- Avoid Certain Foods and Drinks
Some foods and drinks contain chemicals that can cause cravings for drugs and alcohol. For example, sugar activates the same reward system as cocaine or heroin in our brains. Overeating sugar can eventually result in withdrawal symptoms, including headaches, nausea, and fatigue. Drinking caffeinated beverages such as coffee or soda can trigger intense cravings, especially if you’re used to drinking them regularly.
- Avoid Contact With People Who Use Drugs or Alcohol
It’s easy to slip back into old habits when you hang around people who use drugs or drink heavily. Try to avoid places where you know people will drink or use substances. If this isn’t possible, limit your interactions with them. The company you keep should be positive and encouraging to you in recovery.
- Surround Yourself With Positive People
It’s hard to stay focused on your goals when you’re surrounded by negative people or people who encourage substance use. It’s okay to spend time with these people occasionally, but you want to minimize contact with them whenever you can. You can find positive people by joining recovery groups.
- Take Responsibility for Your Actions
Don’t blame your addiction on anyone else. Try to remember that your actions led you to addiction, and now it’s up to you to take responsibility for getting clean. Blaming others only leads to resentment and anger and distracts you from your recovery efforts. To avoid relapsing, you must acknowledge your role in your addiction and forgive yourself.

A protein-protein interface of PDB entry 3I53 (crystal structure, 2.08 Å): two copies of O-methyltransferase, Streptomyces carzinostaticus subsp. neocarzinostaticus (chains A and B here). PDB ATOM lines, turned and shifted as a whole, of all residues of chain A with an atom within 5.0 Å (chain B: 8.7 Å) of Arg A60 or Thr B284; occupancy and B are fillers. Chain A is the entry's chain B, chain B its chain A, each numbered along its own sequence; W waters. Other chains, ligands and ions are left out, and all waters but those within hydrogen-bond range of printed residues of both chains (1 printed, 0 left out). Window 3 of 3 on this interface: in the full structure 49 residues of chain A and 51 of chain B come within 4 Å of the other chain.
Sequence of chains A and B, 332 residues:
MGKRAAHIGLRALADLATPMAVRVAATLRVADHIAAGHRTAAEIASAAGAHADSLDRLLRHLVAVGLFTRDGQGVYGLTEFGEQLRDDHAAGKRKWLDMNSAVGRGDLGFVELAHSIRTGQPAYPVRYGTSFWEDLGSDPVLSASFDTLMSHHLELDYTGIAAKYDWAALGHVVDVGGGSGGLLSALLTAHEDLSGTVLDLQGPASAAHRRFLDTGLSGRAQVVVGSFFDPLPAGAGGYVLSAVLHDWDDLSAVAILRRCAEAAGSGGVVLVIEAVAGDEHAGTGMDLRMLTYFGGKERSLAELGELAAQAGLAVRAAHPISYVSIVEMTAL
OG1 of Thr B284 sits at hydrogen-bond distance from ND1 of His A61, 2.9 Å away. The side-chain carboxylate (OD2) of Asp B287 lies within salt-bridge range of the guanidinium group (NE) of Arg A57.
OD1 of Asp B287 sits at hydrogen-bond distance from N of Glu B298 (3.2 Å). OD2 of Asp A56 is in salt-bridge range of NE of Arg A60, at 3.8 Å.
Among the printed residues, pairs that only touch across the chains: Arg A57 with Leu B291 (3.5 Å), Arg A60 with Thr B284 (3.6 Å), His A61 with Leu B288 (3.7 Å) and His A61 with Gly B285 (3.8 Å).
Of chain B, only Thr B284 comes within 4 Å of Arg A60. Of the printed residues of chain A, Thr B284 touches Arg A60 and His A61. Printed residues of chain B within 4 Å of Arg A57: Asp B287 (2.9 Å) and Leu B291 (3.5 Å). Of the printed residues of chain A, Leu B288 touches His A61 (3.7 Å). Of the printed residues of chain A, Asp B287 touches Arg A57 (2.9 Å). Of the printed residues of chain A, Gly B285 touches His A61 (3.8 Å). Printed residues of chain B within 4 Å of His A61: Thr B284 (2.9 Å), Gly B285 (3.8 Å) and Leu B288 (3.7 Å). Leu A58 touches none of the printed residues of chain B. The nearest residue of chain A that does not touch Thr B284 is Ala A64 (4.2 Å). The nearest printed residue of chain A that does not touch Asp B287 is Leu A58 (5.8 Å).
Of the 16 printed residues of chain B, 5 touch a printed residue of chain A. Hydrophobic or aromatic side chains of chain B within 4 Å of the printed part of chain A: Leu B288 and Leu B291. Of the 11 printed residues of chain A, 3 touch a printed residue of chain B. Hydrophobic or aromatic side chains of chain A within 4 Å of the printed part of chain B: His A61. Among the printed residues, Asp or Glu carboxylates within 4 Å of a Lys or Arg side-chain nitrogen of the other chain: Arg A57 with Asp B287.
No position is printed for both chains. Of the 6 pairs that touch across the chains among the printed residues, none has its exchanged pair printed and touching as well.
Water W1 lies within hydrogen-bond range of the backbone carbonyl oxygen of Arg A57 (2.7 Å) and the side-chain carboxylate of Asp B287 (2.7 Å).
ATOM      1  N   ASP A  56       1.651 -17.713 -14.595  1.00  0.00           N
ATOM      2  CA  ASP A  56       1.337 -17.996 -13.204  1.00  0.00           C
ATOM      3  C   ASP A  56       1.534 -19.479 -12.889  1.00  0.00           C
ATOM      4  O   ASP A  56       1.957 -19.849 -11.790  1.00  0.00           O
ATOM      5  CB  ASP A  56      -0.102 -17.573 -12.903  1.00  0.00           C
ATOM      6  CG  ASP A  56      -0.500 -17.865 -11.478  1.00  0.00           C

- Don’t Be Afraid to Seek Professional Help
If you have relapsed before, don’t be afraid to seek professional help again. In addition to talking to your doctor, you might benefit from seeking help from a licensed counselor. Counselors can help you identify why you relapsed, develop healthy coping strategies, and create an action plan to prevent future relapse. Professionals can also teach you techniques for managing stress and dealing with stressful situations.
- Stay Away From Certain Places Where You Used to Drink or Use Drugs
It’s important to avoid places you used to go to obtain or consume drugs or alcohol. If you went to bars or parties after using, avoid returning there for a while. If you hung out at your dealer’s house, avoid going back until you’ve been sober for a few months. Even if you haven’t fallen off the wagon yet, avoiding these places can make staying away from drugs and alcohol easier.
- Recognize When You’re Having Trouble With Sobriety
Recognizing when you’re having trouble with sobriety can help you address it before it becomes a problem. Sometimes people fall off the wagon because they don’t realize how far off track their behavior is. They may not notice that they’re experiencing some of the warning signs of drug and alcohol abuse. If you think you need help, reach out to your support system.
For many people, successfully overcoming addiction is a long process that requires patience. Relapse is common for people trying to overcome substance use disorders. But with proper treatment, most can achieve lasting sobriety. Don’t lose hope.